School board elections draw fraction of parents

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Last month’s parent council elections had a dismal turnout of less than 25 percent after the city Department of Education attempted to make the elections more accessible by putting them online.

But its efforts backfired as only about 5,000 parents voted compared with the more than 25,000 parents who cast ballots last year.

“A lot of parents don’t have computer access,” said City Councilman Daniel Dromm (D-Jackson Heights), who serves on the Council’s Education Committee. “One of the top things to change [is to] move the ... elections to the same date as the primary.”

The biannual Community Education Council elections were held in May. Low parental turnout of only 5,000 in the initial round of elections prompted the DOE ´╗┐to host a second election in late May. But just 2,782 parents participated in the reruns. In these advisory elections, parents voted for one of nine parental slots. The final selection was then made by leaders of Parent Associations and Parent-Teacher Associations in early June. All elections were held online.

CECs were created in 2002 as part of the shift toward greater mayoral control of the city public education system. Replacing traditional school boards, CECs are more advisory than policy-forming.

District 24 CEC President Nick Comaianni said this loss in power is a factor in the low voter turnout.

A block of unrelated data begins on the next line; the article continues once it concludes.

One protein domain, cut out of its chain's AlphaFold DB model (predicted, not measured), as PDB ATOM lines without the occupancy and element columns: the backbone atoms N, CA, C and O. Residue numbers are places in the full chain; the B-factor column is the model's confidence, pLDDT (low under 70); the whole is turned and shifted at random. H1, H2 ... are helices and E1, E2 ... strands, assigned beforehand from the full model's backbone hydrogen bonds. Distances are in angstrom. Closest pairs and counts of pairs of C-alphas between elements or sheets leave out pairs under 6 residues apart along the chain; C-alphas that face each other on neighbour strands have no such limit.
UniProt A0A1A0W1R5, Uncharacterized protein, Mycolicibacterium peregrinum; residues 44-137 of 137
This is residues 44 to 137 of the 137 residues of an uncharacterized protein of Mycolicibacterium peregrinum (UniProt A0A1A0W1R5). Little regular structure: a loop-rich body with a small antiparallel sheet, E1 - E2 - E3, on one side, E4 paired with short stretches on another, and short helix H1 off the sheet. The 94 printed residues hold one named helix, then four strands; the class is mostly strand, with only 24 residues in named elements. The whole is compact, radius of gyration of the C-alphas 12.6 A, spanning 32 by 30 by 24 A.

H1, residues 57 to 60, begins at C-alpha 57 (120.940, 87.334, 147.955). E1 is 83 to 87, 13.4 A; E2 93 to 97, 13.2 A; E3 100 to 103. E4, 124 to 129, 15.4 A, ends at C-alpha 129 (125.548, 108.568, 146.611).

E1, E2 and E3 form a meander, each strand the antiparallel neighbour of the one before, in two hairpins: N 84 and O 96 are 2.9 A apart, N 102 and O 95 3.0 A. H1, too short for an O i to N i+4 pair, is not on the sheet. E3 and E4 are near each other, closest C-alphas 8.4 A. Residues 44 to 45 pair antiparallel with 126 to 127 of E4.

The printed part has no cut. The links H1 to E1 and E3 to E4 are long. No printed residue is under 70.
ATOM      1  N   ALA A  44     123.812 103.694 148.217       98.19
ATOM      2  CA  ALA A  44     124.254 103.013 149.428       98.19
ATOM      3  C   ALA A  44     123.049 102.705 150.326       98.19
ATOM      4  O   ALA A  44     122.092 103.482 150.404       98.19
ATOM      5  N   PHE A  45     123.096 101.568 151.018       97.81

“The school board has to fight hard and eventually people become burned out,” he said, citing “a loss of confidence in New York City and the Board of Education.”

Education Committee member Mark Weprin (D-Bayside) also attributed the low turnout to the lack of CEC power.

“The way the mayor runs schools, [CECs] have no effect,” he said. “[CECs] can say what they want, but no one seems to care.”

The DOE admits it could have managed the elections better and given parents more lead time. Press releases, local campaigns and advertisements in both local and foreign-language newspapers were made in late April.

Recently elected CEC member Michael Hwang of District 25 ran for the first time and believes that “the Department of Education is doing a decent job overall.” Hwang was unaware of the low voter turnout and did not know anyone who voted.

City Schools Chancellor Dennis Wolcott said in a statement that the department was “disappointed” in the low turnout but that he has been “meeting with parent coordinators, CEC members and community organizations to discuss how to encourage more parents to get involved in their children’s education.”

“Parent involvement in our schools is a priority,” Wolcott said.

Election results are available online and the new members will be installed July 1.

Reach reporter Evelyn Cheng by phone at 718-260-4524.

Updated 10:52 am, October 12, 2011
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